Progressive Racism


#1

Progressive Racism
By Paul A. Rahe
NationalReview.com
4/11/13

One hundred years ago today, Woodrow Wilson brought Jim Crow to the North. He had been inaugurated on March 4, 1913. At a cabinet meeting on April 11, his postmaster general, Albert S. Burleson, suggested that the new administration segregate the railway mail service; and treasury secretary William G. McAdoo, who would soon become Wilson’s son-in-law, chimed in to signal his support. Wilson followed their lead. He had made a bid for the African-American vote in 1912, and he had attracted the support of figures such as W. E. B. Du Bois, but, as he put it at the meeting, he had made “no promises in particular to Negroes, except to do them justice.” Burleson’s proposal he welcomed, but he wanted “the matter adjusted in a way to make the least friction.”

Wilson, our first professorial president, was a case in point. He was the very model of a modern Progressive, and he was recognized as such. He prided himself on having pioneered the new science of rational administration, and he shared the conviction, dominant among his brethren, that African-Americans were racially inferior to whites. With the dictates of Social Darwinism and the eugenics movement in mind, in 1907, he campaigned in Indiana for the compulsory sterilization of criminals and the mentally retarded; and in 1911, while governor of New Jersey, he proudly signed into law just such a bill.

Prior to the segregation of the civil service in 1913, appointments had been made solely on merit as indicated by the candidate’s performance on the civil-service examination. Thereafter, racial discrimination became the norm. Photographs came to be required at the time of application, and African-Americans knew they would not be hired. The existing work force was segregated. Many African-Americans were dismissed. In the postal service, others were transferred to the dead-letter office, where they had no contact with the general public. …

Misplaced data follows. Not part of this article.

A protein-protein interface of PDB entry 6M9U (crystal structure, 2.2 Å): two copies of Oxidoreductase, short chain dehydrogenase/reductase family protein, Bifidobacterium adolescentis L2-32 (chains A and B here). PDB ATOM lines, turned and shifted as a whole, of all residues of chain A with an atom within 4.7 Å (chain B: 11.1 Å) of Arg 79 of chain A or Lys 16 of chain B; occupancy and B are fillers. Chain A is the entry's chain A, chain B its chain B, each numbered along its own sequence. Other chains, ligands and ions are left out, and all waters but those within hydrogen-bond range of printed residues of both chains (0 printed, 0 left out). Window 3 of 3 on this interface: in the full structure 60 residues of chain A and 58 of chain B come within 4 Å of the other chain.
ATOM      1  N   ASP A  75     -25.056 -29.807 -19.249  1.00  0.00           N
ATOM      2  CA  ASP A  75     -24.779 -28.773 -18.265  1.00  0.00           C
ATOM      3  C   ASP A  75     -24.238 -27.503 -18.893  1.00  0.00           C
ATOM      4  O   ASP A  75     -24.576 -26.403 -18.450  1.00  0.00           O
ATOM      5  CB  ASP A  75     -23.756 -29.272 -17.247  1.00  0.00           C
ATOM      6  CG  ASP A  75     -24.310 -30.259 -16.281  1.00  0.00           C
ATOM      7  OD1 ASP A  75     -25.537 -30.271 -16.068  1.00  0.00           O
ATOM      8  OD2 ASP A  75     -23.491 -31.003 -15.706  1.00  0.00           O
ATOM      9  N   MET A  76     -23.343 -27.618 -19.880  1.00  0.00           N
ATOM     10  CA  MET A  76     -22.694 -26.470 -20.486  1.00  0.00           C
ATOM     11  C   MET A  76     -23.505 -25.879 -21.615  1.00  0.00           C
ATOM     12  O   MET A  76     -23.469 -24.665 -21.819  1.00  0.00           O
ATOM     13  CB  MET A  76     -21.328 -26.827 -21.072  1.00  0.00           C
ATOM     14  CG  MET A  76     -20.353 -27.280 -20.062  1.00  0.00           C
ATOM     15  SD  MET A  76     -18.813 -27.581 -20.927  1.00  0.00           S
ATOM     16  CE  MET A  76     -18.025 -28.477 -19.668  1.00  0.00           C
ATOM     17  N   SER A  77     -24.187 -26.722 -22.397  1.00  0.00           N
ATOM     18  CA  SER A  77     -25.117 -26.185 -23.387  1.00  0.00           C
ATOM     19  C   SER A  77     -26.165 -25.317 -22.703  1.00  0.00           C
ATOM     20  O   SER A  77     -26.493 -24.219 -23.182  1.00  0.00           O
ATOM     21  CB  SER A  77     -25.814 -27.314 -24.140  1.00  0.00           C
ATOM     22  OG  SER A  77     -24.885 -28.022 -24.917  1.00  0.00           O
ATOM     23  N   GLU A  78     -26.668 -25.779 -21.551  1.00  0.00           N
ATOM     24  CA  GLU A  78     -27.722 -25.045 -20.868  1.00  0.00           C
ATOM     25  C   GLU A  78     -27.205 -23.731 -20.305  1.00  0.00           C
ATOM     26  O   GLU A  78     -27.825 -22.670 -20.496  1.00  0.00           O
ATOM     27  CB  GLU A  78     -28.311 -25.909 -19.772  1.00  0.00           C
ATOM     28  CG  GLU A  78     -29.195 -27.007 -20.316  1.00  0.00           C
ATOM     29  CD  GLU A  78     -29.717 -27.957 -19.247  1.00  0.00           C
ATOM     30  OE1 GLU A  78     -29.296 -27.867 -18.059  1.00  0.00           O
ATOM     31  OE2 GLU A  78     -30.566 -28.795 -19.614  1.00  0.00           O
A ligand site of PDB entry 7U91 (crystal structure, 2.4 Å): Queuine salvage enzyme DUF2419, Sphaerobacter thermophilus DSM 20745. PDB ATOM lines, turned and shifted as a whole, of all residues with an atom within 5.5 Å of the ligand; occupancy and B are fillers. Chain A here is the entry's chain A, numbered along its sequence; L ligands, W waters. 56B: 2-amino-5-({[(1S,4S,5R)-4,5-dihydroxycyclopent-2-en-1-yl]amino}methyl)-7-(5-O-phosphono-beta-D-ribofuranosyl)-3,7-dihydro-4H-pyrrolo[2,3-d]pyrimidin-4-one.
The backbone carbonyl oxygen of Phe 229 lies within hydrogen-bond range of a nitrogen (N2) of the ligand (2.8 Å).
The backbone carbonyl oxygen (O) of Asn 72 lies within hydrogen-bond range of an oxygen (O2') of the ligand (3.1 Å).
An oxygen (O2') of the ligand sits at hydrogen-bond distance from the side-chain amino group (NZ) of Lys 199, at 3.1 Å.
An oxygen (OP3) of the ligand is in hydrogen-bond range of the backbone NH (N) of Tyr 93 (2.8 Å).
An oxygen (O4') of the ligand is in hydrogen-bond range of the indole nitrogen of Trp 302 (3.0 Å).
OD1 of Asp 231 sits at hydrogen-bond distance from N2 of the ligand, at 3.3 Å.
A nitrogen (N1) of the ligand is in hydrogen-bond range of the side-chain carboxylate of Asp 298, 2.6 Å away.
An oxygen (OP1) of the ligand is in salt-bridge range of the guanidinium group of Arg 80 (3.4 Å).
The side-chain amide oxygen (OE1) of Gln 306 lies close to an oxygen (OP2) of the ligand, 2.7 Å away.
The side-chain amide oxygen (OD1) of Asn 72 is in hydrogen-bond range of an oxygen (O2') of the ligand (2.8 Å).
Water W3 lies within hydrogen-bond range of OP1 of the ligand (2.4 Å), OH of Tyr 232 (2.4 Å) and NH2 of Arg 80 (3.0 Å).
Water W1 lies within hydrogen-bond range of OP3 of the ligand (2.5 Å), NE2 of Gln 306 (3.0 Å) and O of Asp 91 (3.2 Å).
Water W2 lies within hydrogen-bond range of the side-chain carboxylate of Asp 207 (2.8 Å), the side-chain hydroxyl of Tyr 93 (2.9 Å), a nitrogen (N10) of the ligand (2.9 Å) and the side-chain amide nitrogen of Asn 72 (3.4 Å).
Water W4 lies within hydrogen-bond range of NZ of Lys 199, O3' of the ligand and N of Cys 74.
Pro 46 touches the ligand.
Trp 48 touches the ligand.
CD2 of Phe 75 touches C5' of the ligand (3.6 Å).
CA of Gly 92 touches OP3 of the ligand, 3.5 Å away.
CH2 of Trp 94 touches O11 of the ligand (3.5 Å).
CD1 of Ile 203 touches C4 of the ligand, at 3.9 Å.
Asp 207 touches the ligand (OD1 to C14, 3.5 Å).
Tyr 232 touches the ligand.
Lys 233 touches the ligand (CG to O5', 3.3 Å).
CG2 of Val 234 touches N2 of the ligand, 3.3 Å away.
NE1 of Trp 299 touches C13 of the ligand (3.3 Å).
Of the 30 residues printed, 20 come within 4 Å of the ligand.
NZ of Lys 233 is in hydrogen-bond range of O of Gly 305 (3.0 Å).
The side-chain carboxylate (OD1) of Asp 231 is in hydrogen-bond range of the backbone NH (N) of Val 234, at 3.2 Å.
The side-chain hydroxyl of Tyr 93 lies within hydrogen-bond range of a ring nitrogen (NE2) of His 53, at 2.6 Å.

For some reason, I don’t think I’ll bother looking on the NYT’s or WashPost’s website for a celebration of this Wilsonian “accomplishment”.

I knew Wilson was a thoroughgoing racist, but this surprises me a little. First, I didn’t know that Ds’ suckering blacks into voting for them and then betraying them went back a full century. Second, DuBois’ apparent (hopefully, unwitting) damaging of the blacks he supposedly represented (not a great word choice, just the best that came to mind) - he certainly is revered by many blacks today - is both sadly and deliciously ironic. DuBois is much revered; Booker T. Washington, who he vehemently opposed, is viewed by many blacks as either deceived or even a race traitor. Pathetic!


#2

Booker T. Washington did a great service in the area of educating blacks. Another one, a colleague of his, was George Washington Carver.


#3

Excellent article, Pete. Thanks.

And from it:

In 1900, E. L. Godkin, founder and longtime editor of The Nation, saw the handwriting on the wall. In the pages of that journal, he lamented that “the Declaration of Independence no longer arouses enthusiasm; it is an embarrassing instrument which requires to be explained away. The Constitution is said to be ‘outgrown.’” Those who once “boasted that it had secured for the negro the rights of humanity and citizenship” now listen “in silence to the proclamation of white supremacy” and make “no protest against the nullifications of the Fifteenth Amendment.”

And proving that we’re hard-put to learn from history:

Today’s progressives eschew Social Darwinism and the pseudo-scientific racism espoused by their intellectual forebears, and they oppose racial segregation and the sterilization of criminals and the mentally retarded. But they are no less confident of their own righteousness than were the Progressives of the late 19th and early 20th centuries, and they have no more respect for the rights espoused in the Declaration of Independence, for limited government, and for constitutional forms than did their predecessors. On this day, the hundredth anniversary of Wilson’s segregation of the civil service, they ought to reflect on the terrible damage apt to be done by an unlimited government disdainful of the natural rights of man and dedicated to rational administration as envisaged by fallible men.